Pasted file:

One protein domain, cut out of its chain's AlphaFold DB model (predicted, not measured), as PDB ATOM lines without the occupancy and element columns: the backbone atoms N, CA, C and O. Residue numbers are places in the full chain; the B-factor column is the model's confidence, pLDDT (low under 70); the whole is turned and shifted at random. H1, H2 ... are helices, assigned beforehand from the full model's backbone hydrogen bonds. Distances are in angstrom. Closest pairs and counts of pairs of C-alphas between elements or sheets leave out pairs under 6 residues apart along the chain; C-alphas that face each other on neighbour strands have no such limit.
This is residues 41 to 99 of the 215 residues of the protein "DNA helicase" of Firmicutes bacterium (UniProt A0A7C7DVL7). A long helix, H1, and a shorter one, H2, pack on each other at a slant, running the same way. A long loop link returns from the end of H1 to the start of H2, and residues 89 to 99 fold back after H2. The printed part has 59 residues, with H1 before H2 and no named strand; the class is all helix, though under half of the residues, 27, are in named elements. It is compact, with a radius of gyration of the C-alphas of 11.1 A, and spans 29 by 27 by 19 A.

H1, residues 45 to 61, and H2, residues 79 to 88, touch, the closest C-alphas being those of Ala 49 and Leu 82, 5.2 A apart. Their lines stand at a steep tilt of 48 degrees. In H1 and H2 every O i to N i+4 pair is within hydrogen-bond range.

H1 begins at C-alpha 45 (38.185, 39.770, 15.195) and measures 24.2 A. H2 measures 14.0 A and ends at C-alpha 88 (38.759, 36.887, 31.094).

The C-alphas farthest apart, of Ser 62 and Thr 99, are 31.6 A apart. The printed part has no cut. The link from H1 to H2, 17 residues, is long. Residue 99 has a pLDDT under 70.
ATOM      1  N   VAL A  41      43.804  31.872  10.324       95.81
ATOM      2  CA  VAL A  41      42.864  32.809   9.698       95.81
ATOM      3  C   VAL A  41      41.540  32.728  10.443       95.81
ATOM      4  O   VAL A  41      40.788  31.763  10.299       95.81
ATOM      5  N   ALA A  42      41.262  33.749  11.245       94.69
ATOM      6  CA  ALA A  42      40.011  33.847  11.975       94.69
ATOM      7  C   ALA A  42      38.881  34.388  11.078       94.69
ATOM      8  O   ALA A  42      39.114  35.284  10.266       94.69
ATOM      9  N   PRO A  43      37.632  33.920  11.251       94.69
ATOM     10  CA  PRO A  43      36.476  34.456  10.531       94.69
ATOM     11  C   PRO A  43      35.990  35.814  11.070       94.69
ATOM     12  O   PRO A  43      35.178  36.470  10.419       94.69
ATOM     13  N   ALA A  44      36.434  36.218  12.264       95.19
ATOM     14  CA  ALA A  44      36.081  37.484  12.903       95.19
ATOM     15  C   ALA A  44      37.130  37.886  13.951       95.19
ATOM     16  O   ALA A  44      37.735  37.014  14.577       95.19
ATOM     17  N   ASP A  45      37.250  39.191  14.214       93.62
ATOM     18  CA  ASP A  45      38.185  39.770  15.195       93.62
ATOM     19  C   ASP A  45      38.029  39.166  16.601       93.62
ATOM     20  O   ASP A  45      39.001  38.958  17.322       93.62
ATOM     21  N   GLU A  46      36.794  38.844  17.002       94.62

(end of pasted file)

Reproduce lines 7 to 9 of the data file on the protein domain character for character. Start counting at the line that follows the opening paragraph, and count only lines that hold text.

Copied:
ATOM      3  C   VAL A  41      41.540  32.728  10.443       95.81
ATOM      4  O   VAL A  41      40.788  31.763  10.299       95.81
ATOM      5  N   ALA A  42      41.262  33.749  11.245       94.69